The -short argument disables integration tests that would otherwise fail unless you've set up a compatible postgres and mysql database locally.

To produce coverage analysis, use::

$ cd skogul $ go test -short ./... -covermode=count -coverprofile=coverage.out $ go tool cover -html coverage.out // Opens a browser with coverage anlysis

Tests are extracted from *_test.go files, and start with the name Test followed by a function or data structure, optionally followed by an underscore and an arbitrary name to support multiple tests of the same function/type. E.g. TestValidate(), TestHTTP_foobar() etc.

Formatting etc ..............

The "go report" at the top of this document is a decent test of marginal OK-ish-ness.

Tools you should use:

  • gofmt, to format code according to Go coding style. Use gofmt -d . see local diff, or gofmt -w . to fix it.
  • golint to lint your code. golint .

Installing these tools is left as an exercise to the reader.

Documentation .............

Documentation comes in two forms. One is aimed at end-users. This is provided mainly by adding proper labels to your data structures (see any sender or receiver implementation), and through hard-coded text found in cmd/skogul/main.go. In addition to this, stand-alone examples of setups are provided in the examples/ directory.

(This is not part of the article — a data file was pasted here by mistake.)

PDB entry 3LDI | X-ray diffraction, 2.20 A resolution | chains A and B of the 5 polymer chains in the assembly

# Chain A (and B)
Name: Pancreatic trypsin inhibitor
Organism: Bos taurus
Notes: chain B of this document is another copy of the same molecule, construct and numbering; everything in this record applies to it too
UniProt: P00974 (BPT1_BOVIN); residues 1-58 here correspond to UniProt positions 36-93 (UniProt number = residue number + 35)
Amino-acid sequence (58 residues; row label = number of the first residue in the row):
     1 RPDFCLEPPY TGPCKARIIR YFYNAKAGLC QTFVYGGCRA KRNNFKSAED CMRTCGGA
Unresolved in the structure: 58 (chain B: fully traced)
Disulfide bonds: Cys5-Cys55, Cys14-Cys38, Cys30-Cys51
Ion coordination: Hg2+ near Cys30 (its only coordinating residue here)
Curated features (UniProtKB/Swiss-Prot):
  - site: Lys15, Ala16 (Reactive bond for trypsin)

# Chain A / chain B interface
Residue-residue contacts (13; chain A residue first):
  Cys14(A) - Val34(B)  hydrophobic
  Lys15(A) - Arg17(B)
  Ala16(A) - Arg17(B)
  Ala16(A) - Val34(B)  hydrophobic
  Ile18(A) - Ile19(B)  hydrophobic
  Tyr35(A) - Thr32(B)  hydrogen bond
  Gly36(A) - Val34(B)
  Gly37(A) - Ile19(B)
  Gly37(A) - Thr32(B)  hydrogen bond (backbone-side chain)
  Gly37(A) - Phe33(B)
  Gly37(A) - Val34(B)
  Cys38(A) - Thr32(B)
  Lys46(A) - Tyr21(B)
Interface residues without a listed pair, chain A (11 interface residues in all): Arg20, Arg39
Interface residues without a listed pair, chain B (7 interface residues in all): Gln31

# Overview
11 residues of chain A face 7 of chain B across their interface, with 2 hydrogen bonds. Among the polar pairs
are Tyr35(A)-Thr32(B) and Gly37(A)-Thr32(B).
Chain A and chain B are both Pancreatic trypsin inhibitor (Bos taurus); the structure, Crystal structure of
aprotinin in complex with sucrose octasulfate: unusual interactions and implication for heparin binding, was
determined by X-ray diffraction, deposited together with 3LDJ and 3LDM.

For development, documentation is written and maintained using code comments and runnable examples, following the godoc approach. Some architecture comments are kept in docs/, but by and large, documentation should be consumed from godoc.

See for the online version, or use go doc or similar, as you would any other go package.

Examples are part of the test suite and thus extracted from *_test.go where applicable.


We are doing frequent releases on github, with an ambition of reaching a 1.0 version within some reasonable time frame, I'm guessing 2020. It doesn't really mean much.

Short term work is defined in milestones on github.

Overall, the core modules and the scaffolding is getting pretty good. The new config engine is still receiving period updates, but the actual configuration hasn't changed much.

Future work to get us to 1.0 will be rounding out the new logrus-based logging by both rewriting the log receiver and overhauling each module to make our approach to logging consistent across all modules.

Similarly, test cases need to be refreshed. Tests are written very isolated, and a good bit of spaghetti-logic has arisen. We have decent coverage, but it's getting trickier to scale test case writing.

Other than that, there are modules to be written and features to be added which are mostly a matter of what needs arise.